For Aigboje Aig-Imoukhuede, former Managing Director, Access Bank and President of the Nigerian Stock Exchange who was elected into the Business, Corporate and Philanthropic leadership section of the Academy, giving is life. According to him, what is the worth of doing things that are for self without any benefits to others?
 
“If you develop yourself at the expense of others, you will gain little satisfaction unless you are from the very warped realm,” he said in a recent interview.
“I am full; around me everybody is starving, how do you enjoy it? My home is beautiful, everywhere around me is slum, how do you enjoy it? And so on. For me, my environment and the community that host me must prosper as I prosper. I very much believe in the concept of shared prosperity.”
 
Aig-Imoukhuede last year instituted a project that focuses on strengthening the public sector by building the capacity of the people as a guarantee for real development for Africa. The project, the Africa Initiative for Governance (AIG) is aimed at transforming governance across Africa’s public sector by inspiring young people through AIG Scholarships at University of Oxford’s Blavatnik School of Government (BSG).
 
Speaking on the initiative, he said there was nothing more important than building the human resource of the country. According to him, if the public sector has the same quality of persons that are available to the private sector, Nigeria’s and indeed Africa’s story would have been different.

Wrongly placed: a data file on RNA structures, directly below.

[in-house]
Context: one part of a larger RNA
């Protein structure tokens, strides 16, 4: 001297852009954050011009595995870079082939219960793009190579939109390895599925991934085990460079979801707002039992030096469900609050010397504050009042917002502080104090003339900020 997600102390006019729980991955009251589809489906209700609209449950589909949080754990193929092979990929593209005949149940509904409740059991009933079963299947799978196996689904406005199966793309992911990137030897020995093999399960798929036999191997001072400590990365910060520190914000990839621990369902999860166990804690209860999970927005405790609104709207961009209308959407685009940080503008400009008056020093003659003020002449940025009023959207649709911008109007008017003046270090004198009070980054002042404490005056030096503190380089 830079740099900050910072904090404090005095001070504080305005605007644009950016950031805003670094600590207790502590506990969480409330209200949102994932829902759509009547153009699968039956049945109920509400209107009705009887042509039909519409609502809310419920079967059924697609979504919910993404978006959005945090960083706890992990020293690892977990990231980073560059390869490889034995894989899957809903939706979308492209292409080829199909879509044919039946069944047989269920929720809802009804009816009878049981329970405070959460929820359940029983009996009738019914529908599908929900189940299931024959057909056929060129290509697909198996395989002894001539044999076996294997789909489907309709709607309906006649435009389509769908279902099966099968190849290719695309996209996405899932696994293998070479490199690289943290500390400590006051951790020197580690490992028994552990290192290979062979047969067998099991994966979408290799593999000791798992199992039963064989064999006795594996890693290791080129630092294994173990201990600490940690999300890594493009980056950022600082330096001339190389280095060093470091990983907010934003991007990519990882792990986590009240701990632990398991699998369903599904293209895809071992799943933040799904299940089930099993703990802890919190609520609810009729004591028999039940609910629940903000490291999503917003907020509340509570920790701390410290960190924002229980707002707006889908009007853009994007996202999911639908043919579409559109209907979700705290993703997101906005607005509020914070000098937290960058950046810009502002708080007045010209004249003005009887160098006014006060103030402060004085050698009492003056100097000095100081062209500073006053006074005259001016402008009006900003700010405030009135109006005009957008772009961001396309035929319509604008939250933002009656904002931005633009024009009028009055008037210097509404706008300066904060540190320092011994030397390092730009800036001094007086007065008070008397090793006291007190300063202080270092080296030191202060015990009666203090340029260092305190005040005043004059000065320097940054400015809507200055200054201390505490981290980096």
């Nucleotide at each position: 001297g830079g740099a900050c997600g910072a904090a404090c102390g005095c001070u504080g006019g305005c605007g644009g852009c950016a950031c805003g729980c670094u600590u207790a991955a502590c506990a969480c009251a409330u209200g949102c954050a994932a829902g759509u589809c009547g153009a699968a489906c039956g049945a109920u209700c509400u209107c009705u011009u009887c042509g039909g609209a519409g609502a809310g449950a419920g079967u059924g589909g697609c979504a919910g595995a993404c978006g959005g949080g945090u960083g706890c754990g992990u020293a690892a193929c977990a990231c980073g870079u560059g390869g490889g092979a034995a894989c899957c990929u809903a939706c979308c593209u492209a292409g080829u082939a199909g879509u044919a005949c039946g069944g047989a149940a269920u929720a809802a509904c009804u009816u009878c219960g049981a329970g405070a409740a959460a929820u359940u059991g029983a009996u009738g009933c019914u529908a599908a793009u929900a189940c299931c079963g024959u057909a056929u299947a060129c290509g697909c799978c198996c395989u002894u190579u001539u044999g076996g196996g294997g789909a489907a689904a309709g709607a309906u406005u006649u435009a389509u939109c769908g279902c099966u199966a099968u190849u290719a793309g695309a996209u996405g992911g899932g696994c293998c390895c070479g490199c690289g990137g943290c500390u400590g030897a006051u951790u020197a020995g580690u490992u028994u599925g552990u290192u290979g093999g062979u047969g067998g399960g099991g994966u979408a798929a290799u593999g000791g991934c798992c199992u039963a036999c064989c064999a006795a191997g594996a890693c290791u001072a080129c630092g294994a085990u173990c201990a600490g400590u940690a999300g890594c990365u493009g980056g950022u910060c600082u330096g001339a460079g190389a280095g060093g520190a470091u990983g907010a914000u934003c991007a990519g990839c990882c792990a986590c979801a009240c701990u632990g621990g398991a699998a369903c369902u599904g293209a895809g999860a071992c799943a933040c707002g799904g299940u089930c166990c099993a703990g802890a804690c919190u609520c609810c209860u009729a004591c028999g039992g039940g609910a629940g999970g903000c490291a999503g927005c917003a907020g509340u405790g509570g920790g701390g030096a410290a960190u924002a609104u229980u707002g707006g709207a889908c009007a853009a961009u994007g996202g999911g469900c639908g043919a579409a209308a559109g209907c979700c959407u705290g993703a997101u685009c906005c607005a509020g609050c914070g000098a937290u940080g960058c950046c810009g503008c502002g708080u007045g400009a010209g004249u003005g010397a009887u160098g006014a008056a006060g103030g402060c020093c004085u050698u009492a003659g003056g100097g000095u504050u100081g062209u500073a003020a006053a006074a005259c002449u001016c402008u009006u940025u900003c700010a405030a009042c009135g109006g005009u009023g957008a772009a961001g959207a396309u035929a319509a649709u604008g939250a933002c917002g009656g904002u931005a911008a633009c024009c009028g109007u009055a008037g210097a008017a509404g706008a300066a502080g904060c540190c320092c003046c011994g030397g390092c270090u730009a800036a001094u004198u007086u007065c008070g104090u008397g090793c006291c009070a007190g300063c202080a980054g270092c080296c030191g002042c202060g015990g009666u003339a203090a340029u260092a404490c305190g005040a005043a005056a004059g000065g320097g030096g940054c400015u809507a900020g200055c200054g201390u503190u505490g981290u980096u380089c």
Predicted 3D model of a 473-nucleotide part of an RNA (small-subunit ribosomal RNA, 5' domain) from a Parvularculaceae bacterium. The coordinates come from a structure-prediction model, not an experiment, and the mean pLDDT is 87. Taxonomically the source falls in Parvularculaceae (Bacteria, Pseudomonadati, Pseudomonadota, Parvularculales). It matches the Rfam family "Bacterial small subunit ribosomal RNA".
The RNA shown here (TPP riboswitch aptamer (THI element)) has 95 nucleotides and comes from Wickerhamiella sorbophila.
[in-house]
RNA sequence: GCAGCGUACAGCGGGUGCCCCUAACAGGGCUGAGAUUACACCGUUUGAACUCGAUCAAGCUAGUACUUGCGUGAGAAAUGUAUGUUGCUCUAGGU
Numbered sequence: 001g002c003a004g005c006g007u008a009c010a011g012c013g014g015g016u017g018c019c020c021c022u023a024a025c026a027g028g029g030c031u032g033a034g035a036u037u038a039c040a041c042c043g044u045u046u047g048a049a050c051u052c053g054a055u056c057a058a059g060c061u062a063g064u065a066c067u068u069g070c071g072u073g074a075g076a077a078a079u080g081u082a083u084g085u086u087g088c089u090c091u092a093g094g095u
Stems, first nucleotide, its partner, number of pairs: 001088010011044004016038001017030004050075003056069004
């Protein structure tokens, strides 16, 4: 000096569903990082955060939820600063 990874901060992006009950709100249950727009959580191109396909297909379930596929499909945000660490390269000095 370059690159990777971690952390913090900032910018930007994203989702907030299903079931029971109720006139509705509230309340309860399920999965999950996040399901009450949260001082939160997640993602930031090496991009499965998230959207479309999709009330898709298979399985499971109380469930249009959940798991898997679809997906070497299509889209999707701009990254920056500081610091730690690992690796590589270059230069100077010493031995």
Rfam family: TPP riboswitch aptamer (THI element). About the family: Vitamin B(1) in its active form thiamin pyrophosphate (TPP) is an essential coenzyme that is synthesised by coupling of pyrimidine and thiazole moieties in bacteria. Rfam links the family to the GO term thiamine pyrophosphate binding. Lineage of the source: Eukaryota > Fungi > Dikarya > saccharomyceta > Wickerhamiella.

He finds it difficult to comprehend that in the 60s and 70s, the public sector in Nigeria and most African countries had the best brains the continent could offer and the effect was tremendous, but today, the reverse has become the case, brilliant professionals would rather work for the private sector or move to Europe or America with heavy costs to the development of the continent.
 
Widely acclaimed Nigerian novelist, Chimamanda Ngozi Adichie, has been doing her country proud in recent times. Apart from the numerous awards she has won, just last month she was elected into the American Academy of Arts and Letters, she thus became the second Nigerian to be so honoured, after Professor Wole Soyinka.
 
As one of the world’s leading feminists and an insightful cultural critic, she has become quite influential on the global stage over the years, continually gaining recognition. The author who earned a Master’s degree from Johns Hopkins’ Writing Seminars in 2003, is no stranger to awards and has amassed quite a number already.
 
In May 2016, Adichie was awarded an honorary degree by the Johns Hopkins University in Maryland, United States. Her novel, Americanah, won the National Book Critics Circle Award for fiction in 2013. In 2008, she won a MacArthur Foundation genius grant.
 
A year ago, Adichie was listed among Time’s 100 most influential people. Last November, she received the award for the ‘Best of The Best’ female fiction writer for the last decade by the Baileys Women’s Prize for Fiction and also made the list of 100 most influential Africans by the New African Magazine. And in January 2016, she made Ventures Africa’s list of 15 African Creatives To Watch Out For.